I am an Assistant Professor of Organizational Studies and Psychology (by courtesy) at the University of Michigan.

My research is centered largely on structural and social-psychological solutions to problems of cooperation, collective action, and social order. Much of my work is motivated by my interest in understanding the roles of micro-level attitudes and behaviors in shaping macro-level outcomes. My methodological approach is quantitative and relies largely on experimental data. One key area of my research examines the dynamics of leadership, power, and influence in groups, with a focus on the social-psychological forces that both 1) promote “good leadership” and 2) allow groups and organizations to successfully meet their goals. Another area of my work has focused on understanding additional mechanisms that influence prosocial behavior and contributions to collective action. For instance, I have considered whether and how interpersonal moral judgments, religion, and social networks produce cooperation, generosity, and solidarity in groups.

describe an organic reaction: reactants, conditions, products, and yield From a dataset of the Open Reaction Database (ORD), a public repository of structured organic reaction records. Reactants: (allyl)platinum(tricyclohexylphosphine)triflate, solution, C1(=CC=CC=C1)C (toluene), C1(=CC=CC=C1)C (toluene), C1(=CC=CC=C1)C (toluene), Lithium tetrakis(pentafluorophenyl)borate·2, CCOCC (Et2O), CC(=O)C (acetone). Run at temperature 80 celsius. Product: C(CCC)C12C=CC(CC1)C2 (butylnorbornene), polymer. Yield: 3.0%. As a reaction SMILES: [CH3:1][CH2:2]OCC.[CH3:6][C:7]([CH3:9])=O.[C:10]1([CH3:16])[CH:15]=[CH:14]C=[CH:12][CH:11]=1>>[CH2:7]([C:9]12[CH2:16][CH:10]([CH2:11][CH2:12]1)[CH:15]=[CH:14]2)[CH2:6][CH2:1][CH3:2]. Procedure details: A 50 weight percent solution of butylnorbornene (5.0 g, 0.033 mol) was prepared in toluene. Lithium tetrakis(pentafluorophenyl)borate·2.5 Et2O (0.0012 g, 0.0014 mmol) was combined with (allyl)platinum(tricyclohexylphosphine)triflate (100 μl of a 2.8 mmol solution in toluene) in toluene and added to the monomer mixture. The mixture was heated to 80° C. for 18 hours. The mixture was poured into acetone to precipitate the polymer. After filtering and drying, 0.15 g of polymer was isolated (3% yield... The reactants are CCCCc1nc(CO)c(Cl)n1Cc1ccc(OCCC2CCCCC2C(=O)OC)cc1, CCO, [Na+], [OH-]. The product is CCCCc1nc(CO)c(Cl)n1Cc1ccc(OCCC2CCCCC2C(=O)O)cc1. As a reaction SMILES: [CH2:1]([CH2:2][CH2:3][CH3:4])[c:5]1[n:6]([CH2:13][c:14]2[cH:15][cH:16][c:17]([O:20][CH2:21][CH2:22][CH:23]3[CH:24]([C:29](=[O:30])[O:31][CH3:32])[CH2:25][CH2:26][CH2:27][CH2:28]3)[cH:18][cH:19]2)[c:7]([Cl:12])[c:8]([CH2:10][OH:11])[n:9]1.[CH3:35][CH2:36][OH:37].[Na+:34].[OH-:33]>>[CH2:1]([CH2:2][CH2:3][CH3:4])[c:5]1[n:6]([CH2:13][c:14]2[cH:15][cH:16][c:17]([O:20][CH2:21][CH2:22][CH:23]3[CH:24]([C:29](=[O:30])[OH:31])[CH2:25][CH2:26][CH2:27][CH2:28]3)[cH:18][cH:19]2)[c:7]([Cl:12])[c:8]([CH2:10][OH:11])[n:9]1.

Prior to joining Michigan, I earned a B.A. in Psychology and an M.A. and Ph.D. in Sociology at the University of South Carolina.

A recent version of my CV is here.